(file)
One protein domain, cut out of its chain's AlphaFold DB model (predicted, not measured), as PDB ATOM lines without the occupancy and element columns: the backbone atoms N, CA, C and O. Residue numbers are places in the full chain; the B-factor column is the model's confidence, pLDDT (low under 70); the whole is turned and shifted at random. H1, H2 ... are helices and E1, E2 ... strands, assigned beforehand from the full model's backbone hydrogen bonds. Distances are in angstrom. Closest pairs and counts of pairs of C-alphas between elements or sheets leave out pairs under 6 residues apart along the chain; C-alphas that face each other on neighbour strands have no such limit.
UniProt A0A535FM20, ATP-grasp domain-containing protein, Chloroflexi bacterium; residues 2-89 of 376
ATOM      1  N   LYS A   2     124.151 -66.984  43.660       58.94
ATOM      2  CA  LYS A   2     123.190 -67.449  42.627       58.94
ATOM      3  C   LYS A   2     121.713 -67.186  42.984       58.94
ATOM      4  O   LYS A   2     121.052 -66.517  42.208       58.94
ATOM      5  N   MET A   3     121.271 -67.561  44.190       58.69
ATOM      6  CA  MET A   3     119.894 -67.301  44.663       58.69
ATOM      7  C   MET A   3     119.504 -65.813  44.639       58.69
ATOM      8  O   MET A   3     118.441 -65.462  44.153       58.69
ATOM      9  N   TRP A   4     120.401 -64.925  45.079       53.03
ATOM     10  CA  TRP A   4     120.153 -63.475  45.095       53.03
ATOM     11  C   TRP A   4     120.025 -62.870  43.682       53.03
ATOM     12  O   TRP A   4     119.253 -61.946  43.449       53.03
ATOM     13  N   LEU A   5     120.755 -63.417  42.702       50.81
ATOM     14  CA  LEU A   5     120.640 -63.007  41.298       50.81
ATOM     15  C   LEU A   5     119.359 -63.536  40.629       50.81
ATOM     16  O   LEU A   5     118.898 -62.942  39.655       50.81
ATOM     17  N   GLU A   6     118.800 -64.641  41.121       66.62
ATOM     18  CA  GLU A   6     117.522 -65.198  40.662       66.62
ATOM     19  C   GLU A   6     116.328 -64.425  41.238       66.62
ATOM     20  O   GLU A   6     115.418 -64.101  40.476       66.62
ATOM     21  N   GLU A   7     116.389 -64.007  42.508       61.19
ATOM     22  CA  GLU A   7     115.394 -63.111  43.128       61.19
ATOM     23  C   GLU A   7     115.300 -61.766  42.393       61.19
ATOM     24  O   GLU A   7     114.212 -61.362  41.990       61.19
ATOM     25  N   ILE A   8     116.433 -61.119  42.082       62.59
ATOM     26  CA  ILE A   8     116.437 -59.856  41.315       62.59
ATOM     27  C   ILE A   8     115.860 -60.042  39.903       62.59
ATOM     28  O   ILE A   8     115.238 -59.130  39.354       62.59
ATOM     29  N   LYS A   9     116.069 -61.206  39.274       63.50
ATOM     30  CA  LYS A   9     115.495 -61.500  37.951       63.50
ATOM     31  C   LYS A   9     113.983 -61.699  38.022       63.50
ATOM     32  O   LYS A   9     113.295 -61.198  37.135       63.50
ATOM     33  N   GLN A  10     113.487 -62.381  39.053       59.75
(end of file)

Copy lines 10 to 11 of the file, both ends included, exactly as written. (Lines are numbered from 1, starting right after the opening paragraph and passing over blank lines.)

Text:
ATOM      9  N   TRP A   4     120.401 -64.925  45.079       53.03
ATOM     10  CA  TRP A   4     120.153 -63.475  45.095       53.03